Opinion: Declining mental health resources in Saskatchewan frightening

Estimated read time 6 min read

A Saskatchewan woman with mental illness decries the lack of resources as debate rages over expanding medical assistance in dying (MAID).

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As somebody who has been struggling with mental health issues for more than 20 years, I was shocked and afraid watching the news coverage about including mental illness as a sole reason for triggering medical assistance in dying (MAID).

Twenty years ago, I thought treatment in Saskatchewan was sparse, but I got a counsellor pretty easily. I also had a kind, understanding psychiatrist, whom I saw for nine years. Nothing has been the same since he was shuffled away from his patients.

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Now the resources are so thin. Currently, I would not have a counsellor if my partner’s work insurance plan did not pay for it.

I approached the provincial mental health clinic in Regina about counselling maybe five years ago or more. They were offering what they called “episodes of care” with a maximum of six sessions. What mental illness can be addressed in six sessions?

Eventually, in an attempt to switch medication with some supervision, I had the misfortune of spending the five worst days of my life in the mental health unit at the Regina General Hospital in 2019.

I left feeling so traumatized, I made sure my loved ones know that under no circumstances will I go back.

Meanwhile, I think of the number of times I’ve been treated kindly in medical clinics until a doctor or staff member opens my chart or finds out I have mental illness; then our interaction changes almost immediately. We’re not real patients to them.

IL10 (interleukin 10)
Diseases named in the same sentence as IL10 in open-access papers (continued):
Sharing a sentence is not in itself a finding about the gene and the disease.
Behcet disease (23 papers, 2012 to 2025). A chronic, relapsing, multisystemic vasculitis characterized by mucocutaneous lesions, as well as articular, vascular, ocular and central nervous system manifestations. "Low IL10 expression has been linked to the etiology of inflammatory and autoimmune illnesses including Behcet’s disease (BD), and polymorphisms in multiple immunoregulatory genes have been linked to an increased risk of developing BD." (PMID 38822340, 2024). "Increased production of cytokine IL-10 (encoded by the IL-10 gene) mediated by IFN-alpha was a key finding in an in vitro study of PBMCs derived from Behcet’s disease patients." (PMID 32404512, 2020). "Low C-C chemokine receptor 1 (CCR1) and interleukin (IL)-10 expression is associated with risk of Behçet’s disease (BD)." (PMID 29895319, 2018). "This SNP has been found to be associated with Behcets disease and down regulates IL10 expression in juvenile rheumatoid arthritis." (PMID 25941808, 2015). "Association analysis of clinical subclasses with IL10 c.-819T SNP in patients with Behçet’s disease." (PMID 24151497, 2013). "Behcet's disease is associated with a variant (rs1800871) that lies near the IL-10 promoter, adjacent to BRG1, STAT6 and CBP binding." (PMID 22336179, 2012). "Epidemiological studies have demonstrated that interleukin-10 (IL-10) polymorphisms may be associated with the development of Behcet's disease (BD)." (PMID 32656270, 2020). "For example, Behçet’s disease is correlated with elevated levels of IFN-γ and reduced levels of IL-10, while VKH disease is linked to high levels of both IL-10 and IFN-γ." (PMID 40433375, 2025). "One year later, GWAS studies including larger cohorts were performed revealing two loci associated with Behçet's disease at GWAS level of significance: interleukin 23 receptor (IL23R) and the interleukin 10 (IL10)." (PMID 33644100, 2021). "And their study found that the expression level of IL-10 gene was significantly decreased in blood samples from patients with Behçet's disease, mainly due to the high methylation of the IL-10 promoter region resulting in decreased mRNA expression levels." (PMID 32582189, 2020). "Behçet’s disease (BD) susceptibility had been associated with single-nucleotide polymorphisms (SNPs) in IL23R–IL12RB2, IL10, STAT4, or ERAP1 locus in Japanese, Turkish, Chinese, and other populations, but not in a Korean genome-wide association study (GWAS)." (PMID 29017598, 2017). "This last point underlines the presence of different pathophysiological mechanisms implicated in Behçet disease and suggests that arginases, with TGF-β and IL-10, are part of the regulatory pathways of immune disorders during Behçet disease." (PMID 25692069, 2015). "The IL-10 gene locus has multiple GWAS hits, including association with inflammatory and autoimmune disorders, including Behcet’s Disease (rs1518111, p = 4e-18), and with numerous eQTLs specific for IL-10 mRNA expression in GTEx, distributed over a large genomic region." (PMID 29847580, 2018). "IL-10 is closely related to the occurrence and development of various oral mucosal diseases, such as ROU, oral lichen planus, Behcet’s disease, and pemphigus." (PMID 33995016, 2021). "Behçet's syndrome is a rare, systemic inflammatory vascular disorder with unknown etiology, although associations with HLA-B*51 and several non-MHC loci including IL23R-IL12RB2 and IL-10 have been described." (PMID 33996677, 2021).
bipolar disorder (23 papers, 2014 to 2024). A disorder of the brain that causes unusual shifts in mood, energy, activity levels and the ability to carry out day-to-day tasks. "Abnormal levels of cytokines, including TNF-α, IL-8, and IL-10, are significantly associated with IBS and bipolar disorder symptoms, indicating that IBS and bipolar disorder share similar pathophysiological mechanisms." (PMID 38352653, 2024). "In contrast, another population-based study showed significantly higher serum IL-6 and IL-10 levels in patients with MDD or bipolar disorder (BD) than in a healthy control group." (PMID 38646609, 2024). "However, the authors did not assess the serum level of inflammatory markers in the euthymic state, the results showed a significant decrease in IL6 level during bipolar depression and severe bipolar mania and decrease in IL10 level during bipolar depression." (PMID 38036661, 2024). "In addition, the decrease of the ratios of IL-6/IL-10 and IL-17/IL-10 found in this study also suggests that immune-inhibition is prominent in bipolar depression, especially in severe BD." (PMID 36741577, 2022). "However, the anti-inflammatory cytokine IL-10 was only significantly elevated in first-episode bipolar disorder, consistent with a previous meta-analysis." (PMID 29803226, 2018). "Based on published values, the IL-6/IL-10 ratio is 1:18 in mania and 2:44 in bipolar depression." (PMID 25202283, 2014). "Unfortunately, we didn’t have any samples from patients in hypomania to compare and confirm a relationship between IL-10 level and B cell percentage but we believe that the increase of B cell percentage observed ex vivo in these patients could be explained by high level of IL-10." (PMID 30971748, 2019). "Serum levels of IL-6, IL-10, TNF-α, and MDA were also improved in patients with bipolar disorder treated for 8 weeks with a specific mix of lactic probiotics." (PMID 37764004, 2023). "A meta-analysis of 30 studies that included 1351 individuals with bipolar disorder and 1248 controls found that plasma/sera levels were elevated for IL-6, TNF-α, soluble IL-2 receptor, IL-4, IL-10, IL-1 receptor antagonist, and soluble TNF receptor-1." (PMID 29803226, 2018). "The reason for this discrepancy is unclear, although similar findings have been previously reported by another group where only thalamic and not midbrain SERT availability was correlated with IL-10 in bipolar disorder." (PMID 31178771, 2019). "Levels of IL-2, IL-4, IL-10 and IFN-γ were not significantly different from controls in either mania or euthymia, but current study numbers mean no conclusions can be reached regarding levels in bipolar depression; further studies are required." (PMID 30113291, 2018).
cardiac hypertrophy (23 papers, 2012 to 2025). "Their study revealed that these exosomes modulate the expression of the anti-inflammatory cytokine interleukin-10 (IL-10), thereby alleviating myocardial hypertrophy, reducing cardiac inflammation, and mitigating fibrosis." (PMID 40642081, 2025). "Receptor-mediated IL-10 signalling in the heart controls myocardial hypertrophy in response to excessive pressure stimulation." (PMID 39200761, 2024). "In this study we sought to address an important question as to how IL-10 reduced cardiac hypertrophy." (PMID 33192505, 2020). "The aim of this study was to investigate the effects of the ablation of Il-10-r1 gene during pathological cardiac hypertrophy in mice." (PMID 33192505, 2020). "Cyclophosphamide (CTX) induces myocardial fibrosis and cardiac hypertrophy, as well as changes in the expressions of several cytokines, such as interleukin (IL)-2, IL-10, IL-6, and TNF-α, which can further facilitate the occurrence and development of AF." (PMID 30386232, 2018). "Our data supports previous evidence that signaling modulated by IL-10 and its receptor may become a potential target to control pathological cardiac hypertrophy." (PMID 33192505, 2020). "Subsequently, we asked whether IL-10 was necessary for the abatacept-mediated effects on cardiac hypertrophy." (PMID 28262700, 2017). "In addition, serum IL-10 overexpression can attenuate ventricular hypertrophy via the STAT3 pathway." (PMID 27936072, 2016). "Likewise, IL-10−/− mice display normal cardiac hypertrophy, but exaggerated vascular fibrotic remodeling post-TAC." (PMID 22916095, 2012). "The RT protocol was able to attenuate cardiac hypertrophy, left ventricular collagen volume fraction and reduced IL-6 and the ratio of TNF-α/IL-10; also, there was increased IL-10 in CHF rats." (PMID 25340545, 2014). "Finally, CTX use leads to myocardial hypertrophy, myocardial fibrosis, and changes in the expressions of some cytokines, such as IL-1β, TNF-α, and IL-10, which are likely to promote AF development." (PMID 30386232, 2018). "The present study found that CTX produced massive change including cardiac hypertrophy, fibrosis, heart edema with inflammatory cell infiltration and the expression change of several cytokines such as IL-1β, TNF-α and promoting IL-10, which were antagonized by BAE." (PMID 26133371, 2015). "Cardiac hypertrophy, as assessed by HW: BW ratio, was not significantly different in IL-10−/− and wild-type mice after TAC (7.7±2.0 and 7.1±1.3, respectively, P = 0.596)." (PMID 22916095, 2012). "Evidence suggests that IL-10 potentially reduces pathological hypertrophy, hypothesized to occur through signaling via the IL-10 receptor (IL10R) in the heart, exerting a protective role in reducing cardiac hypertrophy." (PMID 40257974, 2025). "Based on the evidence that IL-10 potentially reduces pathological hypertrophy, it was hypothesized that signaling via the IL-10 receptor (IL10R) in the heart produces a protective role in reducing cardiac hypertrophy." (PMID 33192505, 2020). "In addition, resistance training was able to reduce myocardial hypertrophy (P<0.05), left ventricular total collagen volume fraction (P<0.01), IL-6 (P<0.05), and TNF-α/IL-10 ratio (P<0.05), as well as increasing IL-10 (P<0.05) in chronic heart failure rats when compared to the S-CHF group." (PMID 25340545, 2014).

And this happens in facilities with signs warning about abuse of medical staff.

I wonder if my fellow mentally ill can see the writing on the wall for us, if Canada one day moves forward with mental illness as a sole reason for MAID.

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A lady I saw profiled on TV news was from Regina, like myself. She had been suffering with depression and anorexia for 30 years without any treatment working. She wanted to die with dignity now, because she didn’t think anything was going to improve.

The symptoms of depression include feeling suicidal. This patient, clearly in a suicidal state, lacks the emotional capacity to make that decision. And I can say that because I’ve been there.

Maybe her mental health could improve with adequate resources, but it’s clear our governments do not care about the lives of the mentally ill as seen with degraded resources and some psychiatrists who lack the manner required to deal with psychiatric patients.

Some are terrifying. Or you could be dumped by your psychiatrist like I was last summer, with no warning or alternate psychiatrist. Abandoned in the middle of treatment amid a change in meds, I’ve been trying to recover for months and am still working out an adequate treatment plan.

I’m terrified that MAID could become the ultimate, final treatment option for the mentally ill. This might sound crazy if you haven’t seen what I’ve seen, but it’s a tidy way to clean up the mental health backlog and get rid of “problem” cases.

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We then become a society that accepts the idea that if you’re mentally ill, you might have to choose death if it gets too bad, which would be very sad and unfortunate, but ultimately OK.

If MAID for mental illness alone becomes law one day, I fear for my life should my illnesses ever incapacitate me, or it’s believed I am incapacitated. It could be decided for me, especially if I have nobody to advocate for me, that my prognosis is so dismal, this would be the most “humane” thing.

I hope to seek out a lawyer and get something in place, so nobody can kill me against my will if I become too burdensome on the health-care system. It might not come to that, but it’s something we should all be thinking about, as this issue simply lies in wait.

Nicole Stenerson moved from her family farm outside Sonningdale, Saskatchewan, to Regina to study music, and lives there today with her partner and her puppy Winston. 

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